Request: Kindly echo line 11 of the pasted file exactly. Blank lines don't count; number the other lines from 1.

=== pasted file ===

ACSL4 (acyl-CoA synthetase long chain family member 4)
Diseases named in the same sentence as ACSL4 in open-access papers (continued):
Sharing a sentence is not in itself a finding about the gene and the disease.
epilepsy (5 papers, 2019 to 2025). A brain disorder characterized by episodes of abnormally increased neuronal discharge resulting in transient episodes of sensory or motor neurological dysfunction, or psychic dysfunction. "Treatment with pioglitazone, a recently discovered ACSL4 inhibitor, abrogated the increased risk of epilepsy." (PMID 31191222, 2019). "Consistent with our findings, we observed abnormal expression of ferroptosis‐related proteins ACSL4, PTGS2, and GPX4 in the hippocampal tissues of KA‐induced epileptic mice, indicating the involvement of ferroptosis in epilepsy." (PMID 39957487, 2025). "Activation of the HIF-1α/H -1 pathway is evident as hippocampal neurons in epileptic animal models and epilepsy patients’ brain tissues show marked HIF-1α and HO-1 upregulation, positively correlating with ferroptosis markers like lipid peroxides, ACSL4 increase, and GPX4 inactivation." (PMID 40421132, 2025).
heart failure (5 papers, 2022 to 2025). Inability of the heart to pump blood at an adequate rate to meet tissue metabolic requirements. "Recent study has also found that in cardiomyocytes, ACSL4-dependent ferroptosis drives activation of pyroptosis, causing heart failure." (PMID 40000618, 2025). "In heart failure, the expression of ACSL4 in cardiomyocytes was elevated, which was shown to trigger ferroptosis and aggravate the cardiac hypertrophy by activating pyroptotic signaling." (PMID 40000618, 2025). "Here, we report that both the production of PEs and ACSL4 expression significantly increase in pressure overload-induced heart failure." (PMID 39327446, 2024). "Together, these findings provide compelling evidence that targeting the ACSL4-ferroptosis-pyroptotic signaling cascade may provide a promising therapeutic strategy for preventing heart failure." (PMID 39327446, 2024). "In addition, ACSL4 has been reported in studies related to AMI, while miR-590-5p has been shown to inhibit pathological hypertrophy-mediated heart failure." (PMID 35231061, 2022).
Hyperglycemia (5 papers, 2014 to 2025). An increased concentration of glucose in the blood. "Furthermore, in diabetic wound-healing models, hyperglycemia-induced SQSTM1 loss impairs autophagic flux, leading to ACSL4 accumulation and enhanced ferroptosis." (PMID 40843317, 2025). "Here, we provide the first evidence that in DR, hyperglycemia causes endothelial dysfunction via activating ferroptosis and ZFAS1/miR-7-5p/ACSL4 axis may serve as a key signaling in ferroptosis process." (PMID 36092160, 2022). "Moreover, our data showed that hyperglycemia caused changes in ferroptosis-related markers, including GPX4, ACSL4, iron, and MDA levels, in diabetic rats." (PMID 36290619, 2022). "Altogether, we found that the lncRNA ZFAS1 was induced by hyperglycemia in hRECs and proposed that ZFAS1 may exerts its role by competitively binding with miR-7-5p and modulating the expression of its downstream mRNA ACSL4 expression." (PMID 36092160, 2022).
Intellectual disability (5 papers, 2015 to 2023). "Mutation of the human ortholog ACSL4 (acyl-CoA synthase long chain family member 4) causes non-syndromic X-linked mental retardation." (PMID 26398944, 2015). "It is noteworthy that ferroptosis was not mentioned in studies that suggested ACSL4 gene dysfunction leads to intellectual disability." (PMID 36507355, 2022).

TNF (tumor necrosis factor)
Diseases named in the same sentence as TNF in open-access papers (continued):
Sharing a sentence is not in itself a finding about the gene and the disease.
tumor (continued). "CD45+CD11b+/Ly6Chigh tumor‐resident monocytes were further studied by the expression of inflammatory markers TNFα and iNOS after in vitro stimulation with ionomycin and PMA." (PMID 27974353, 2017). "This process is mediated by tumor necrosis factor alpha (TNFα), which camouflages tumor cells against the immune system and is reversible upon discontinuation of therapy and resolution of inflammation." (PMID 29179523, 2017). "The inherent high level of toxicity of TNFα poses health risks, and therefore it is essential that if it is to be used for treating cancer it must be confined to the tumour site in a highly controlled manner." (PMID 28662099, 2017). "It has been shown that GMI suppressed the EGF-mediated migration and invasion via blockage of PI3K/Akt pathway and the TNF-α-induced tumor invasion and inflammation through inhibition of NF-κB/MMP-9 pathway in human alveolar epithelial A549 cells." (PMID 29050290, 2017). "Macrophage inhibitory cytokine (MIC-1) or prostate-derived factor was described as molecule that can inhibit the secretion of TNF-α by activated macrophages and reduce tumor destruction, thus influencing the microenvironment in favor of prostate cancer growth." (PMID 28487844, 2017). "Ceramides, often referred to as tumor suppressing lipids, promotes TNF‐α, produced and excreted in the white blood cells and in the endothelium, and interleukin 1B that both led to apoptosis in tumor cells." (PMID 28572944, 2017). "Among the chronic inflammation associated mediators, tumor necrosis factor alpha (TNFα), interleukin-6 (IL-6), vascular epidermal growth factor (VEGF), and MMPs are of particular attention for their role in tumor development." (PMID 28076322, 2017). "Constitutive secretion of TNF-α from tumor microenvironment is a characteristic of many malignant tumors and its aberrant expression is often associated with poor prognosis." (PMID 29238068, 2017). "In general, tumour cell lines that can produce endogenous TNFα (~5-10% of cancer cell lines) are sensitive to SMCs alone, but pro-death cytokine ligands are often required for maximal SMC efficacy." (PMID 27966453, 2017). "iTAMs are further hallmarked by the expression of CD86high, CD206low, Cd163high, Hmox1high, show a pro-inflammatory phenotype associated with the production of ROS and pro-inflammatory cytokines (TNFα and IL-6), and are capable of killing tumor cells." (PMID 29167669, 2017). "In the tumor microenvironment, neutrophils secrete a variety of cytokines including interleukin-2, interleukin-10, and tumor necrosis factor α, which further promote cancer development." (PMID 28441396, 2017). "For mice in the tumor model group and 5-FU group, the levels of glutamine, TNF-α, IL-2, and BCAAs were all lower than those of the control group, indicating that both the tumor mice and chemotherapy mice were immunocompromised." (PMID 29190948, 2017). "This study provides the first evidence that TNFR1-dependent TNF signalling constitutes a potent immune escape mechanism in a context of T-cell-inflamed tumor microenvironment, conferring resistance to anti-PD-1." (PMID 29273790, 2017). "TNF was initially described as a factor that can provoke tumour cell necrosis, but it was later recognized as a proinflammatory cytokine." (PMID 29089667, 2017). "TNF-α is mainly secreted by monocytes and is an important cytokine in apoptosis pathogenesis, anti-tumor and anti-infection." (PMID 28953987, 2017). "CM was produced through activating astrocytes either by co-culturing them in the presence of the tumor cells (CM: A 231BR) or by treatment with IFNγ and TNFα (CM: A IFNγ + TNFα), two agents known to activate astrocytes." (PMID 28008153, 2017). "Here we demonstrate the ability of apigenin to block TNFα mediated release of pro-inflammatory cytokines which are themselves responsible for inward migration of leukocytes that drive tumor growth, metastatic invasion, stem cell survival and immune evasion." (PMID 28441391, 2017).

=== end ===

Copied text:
tumor (continued). "CD45+CD11b+/Ly6Chigh tumor‐resident monocytes were further studied by the expression of inflammatory markers TNFα and iNOS after in vitro stimulation with ionomycin and PMA." (PMID 27974353, 2017). "This process is mediated by tumor necrosis factor alpha (TNFα), which camouflages tumor cells against the immune system and is reversible upon discontinuation of therapy and resolution of inflammation." (PMID 29179523, 2017). "The inherent high level of toxicity of TNFα poses health risks, and therefore it is essential that if it is to be used for treating cancer it must be confined to the tumour site in a highly controlled manner." (PMID 28662099, 2017). "It has been shown that GMI suppressed the EGF-mediated migration and invasion via blockage of PI3K/Akt pathway and the TNF-α-induced tumor invasion and inflammation through inhibition of NF-κB/MMP-9 pathway in human alveolar epithelial A549 cells." (PMID 29050290, 2017). "Macrophage inhibitory cytokine (MIC-1) or prostate-derived factor was described as molecule that can inhibit the secretion of TNF-α by activated macrophages and reduce tumor destruction, thus influencing the microenvironment in favor of prostate cancer growth." (PMID 28487844, 2017). "Ceramides, often referred to as tumor suppressing lipids, promotes TNF‐α, produced and excreted in the white blood cells and in the endothelium, and interleukin 1B that both led to apoptosis in tumor cells." (PMID 28572944, 2017). "Among the chronic inflammation associated mediators, tumor necrosis factor alpha (TNFα), interleukin-6 (IL-6), vascular epidermal growth factor (VEGF), and MMPs are of particular attention for their role in tumor development." (PMID 28076322, 2017). "Constitutive secretion of TNF-α from tumor microenvironment is a characteristic of many malignant tumors and its aberrant expression is often associated with poor prognosis." (PMID 29238068, 2017). "In general, tumour cell lines that can produce endogenous TNFα (~5-10% of cancer cell lines) are sensitive to SMCs alone, but pro-death cytokine ligands are often required for maximal SMC efficacy." (PMID 27966453, 2017). "iTAMs are further hallmarked by the expression of CD86high, CD206low, Cd163high, Hmox1high, show a pro-inflammatory phenotype associated with the production of ROS and pro-inflammatory cytokines (TNFα and IL-6), and are capable of killing tumor cells." (PMID 29167669, 2017). "In the tumor microenvironment, neutrophils secrete a variety of cytokines including interleukin-2, interleukin-10, and tumor necrosis factor α, which further promote cancer development." (PMID 28441396, 2017). "For mice in the tumor model group and 5-FU group, the levels of glutamine, TNF-α, IL-2, and BCAAs were all lower than those of the control group, indicating that both the tumor mice and chemotherapy mice were immunocompromised." (PMID 29190948, 2017). "This study provides the first evidence that TNFR1-dependent TNF signalling constitutes a potent immune escape mechanism in a context of T-cell-inflamed tumor microenvironment, conferring resistance to anti-PD-1." (PMID 29273790, 2017). "TNF was initially described as a factor that can provoke tumour cell necrosis, but it was later recognized as a proinflammatory cytokine." (PMID 29089667, 2017). "TNF-α is mainly secreted by monocytes and is an important cytokine in apoptosis pathogenesis, anti-tumor and anti-infection." (PMID 28953987, 2017). "CM was produced through activating astrocytes either by co-culturing them in the presence of the tumor cells (CM: A 231BR) or by treatment with IFNγ and TNFα (CM: A IFNγ + TNFα), two agents known to activate astrocytes." (PMID 28008153, 2017). "Here we demonstrate the ability of apigenin to block TNFα mediated release of pro-inflammatory cytokines which are themselves responsible for inward migration of leukocytes that drive tumor growth, metastatic invasion, stem cell survival and immune evasion." (PMID 28441391, 2017).